Spooled in a pink coffin

Hey Sholay – Self-titled furry pink tape

The Skinny: A country skipping tape.

The review proper: Seriously, it was in Mexico, USA and United Kingdom. But that’s another story…

It’s hard to categorise Hey Sholay under any tag, so after a few times pondering over their musical output, I think it’s safe to say they quite enjoyable, catchy and in a strange type of pop (or rock) that has some serious mixing of art and humour (!).

The strange, magical ride starts with a slow groove, ‘In bed with old nick (kids in bear suits on drugs)’. Like a small singalong in a campfire, the song’s pace is friendly, building until a nice groove is achieved. Great starter, and for the main course, there’s a nice trio of songs waiting in line.

The trifecta of this release. First is ‘Gold teeth and goodbyes (a song for the sparrows)’, a song rocking birdcalls and some great dramatic pauses that add an extra weight to the song. It’s gorgeous live and the added stuff in the recording (birdcalls, the intro, that really cool intro) make it even more memorable.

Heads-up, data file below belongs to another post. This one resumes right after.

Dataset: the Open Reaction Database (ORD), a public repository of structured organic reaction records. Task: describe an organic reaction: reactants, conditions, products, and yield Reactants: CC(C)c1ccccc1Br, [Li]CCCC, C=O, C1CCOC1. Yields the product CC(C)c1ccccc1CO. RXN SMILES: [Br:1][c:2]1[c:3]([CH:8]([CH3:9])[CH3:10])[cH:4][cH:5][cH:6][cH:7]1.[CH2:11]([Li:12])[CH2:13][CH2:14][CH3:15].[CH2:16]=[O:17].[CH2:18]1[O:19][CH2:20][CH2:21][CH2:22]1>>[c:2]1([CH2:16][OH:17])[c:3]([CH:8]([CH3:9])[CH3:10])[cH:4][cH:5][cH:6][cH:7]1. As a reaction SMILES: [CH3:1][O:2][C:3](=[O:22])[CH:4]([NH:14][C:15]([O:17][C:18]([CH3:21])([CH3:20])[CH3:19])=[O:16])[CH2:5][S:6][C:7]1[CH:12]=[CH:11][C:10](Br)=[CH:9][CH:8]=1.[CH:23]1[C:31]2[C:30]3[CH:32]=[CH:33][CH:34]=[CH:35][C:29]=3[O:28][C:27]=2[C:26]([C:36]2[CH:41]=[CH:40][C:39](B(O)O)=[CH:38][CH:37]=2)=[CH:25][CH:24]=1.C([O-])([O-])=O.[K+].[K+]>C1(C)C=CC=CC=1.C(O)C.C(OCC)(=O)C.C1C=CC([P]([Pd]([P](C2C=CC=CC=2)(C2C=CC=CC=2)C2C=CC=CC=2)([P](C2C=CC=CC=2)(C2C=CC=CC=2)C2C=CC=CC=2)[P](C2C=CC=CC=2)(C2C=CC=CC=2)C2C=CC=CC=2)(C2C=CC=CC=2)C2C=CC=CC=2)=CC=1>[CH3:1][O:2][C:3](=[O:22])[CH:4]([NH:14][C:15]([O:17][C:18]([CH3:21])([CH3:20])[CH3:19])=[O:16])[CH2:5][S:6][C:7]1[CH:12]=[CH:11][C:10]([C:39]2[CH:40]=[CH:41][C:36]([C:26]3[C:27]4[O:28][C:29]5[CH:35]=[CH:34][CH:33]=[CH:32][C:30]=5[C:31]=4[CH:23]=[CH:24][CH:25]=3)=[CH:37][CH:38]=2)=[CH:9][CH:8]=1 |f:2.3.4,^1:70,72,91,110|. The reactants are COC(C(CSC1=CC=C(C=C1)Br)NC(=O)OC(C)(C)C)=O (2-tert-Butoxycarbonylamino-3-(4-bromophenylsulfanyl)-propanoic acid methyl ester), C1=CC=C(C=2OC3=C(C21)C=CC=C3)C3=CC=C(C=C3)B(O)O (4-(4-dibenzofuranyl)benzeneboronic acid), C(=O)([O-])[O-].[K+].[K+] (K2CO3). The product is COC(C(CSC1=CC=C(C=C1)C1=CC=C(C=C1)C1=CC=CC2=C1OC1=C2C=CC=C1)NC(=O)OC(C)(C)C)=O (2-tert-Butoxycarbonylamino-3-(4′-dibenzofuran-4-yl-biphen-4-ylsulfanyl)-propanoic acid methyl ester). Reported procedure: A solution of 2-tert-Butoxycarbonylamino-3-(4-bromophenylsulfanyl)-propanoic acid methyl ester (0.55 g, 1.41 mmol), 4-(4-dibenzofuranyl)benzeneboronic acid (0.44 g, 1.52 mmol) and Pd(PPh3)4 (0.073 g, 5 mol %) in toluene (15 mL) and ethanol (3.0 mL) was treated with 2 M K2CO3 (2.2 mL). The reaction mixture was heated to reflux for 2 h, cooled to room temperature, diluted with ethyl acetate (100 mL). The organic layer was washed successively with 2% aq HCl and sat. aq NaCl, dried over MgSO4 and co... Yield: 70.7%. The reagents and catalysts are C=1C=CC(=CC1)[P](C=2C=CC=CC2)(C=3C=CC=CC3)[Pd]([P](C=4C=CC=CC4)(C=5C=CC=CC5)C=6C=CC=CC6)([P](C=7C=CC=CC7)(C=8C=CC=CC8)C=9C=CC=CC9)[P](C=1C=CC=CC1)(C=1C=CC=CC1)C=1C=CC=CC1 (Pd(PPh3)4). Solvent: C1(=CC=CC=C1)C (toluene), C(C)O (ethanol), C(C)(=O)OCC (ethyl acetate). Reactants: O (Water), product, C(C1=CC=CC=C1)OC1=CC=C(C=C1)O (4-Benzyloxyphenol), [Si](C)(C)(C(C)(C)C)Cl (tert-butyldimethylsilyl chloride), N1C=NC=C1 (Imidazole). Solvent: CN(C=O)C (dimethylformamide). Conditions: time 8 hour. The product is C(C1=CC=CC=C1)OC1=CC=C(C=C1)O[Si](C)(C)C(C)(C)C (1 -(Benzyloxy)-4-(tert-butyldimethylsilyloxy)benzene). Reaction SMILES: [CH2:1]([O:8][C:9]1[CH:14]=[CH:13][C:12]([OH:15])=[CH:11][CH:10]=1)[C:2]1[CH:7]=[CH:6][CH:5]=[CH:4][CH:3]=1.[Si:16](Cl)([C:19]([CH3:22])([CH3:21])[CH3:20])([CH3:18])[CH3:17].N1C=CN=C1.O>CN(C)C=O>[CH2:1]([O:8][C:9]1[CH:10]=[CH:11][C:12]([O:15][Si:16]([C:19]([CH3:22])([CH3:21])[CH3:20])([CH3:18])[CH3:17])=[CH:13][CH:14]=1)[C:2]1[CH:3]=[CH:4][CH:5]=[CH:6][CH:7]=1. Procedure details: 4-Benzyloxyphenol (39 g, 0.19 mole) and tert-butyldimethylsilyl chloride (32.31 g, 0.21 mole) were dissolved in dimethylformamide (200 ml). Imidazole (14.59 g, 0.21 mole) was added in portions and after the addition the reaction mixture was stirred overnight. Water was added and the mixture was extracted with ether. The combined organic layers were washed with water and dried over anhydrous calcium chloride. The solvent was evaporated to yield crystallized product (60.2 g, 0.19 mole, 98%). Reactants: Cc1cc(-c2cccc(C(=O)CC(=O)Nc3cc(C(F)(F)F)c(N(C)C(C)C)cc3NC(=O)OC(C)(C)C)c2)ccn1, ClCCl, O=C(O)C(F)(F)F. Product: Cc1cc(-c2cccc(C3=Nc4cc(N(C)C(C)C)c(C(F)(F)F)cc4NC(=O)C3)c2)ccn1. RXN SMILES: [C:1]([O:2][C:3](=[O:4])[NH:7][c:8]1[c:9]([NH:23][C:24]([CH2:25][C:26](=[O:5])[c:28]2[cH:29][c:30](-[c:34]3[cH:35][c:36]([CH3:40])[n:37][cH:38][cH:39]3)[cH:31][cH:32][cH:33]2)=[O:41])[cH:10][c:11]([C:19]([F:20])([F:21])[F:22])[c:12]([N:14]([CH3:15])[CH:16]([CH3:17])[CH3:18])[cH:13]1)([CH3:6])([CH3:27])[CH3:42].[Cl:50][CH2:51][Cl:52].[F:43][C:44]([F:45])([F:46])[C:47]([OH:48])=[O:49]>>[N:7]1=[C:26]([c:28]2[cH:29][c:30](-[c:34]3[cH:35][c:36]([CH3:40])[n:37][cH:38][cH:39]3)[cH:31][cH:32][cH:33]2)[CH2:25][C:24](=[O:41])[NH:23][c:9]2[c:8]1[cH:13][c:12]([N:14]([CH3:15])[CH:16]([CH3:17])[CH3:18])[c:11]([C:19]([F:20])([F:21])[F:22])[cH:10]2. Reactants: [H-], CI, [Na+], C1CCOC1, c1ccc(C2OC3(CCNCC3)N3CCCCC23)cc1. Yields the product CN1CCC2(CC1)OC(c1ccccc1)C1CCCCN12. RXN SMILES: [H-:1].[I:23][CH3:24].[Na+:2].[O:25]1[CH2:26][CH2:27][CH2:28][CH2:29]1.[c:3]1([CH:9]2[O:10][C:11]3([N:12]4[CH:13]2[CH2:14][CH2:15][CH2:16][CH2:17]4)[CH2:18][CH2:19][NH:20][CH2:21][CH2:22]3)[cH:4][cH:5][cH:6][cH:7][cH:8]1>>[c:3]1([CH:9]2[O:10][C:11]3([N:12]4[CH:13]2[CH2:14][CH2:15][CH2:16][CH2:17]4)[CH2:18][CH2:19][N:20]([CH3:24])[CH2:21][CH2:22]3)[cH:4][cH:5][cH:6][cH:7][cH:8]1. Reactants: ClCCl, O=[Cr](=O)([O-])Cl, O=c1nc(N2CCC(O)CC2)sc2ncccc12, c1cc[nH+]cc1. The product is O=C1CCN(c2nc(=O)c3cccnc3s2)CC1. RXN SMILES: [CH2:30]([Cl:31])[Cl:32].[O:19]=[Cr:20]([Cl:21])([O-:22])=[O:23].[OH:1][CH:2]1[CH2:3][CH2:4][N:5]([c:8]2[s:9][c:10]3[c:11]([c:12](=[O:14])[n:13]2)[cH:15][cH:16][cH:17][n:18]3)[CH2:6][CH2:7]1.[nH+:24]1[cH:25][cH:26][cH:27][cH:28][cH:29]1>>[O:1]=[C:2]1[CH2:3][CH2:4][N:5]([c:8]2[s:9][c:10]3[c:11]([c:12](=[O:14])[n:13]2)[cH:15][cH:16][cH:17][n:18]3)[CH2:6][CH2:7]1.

‘Dreamboat’ is a very rocky, dreamy song with some sweet ideas thrown around (“hug me / squeeze me tight”), built upon a very catchy rock and roll riff and some urgency in the bass (which does get a chance to shine throughout).

Finalising this terrific trio (sorry!) is ‘Devil at the backdoor’. The vocalising at the beginning is solemn and feels like the song could be a foreboding lament before a disaster. Instead, it’s quite peppy (dunno about the lyrics, though), with an upbeat rhythm similar to ‘Dreamboat’ but a slightly different feel.

‘Hoovering’. Exactly what it says on the tape. Some housekeeping is in order. Kind of of a segue for ‘Birth (a bleeding new start)’, the one little hurrah before it all ends. A fitting end to a tape with some history.

Liam’s vocals are a great hook to the musical powerhouse that is Hey Sholay. His vocalising (specially in ‘Devil at the backdoor’ and ‘…and goodbyes (a song for the sparrows)’) make them even more memorable. But he’s only one part of this gestalt, cuddly monster called Hey Sholay. Backed by four extremely capable musicians, the pure essence of Hey Sholay is that they are (or seem) to be enjoying the music they are making together.

—Sam

Hey Sholay

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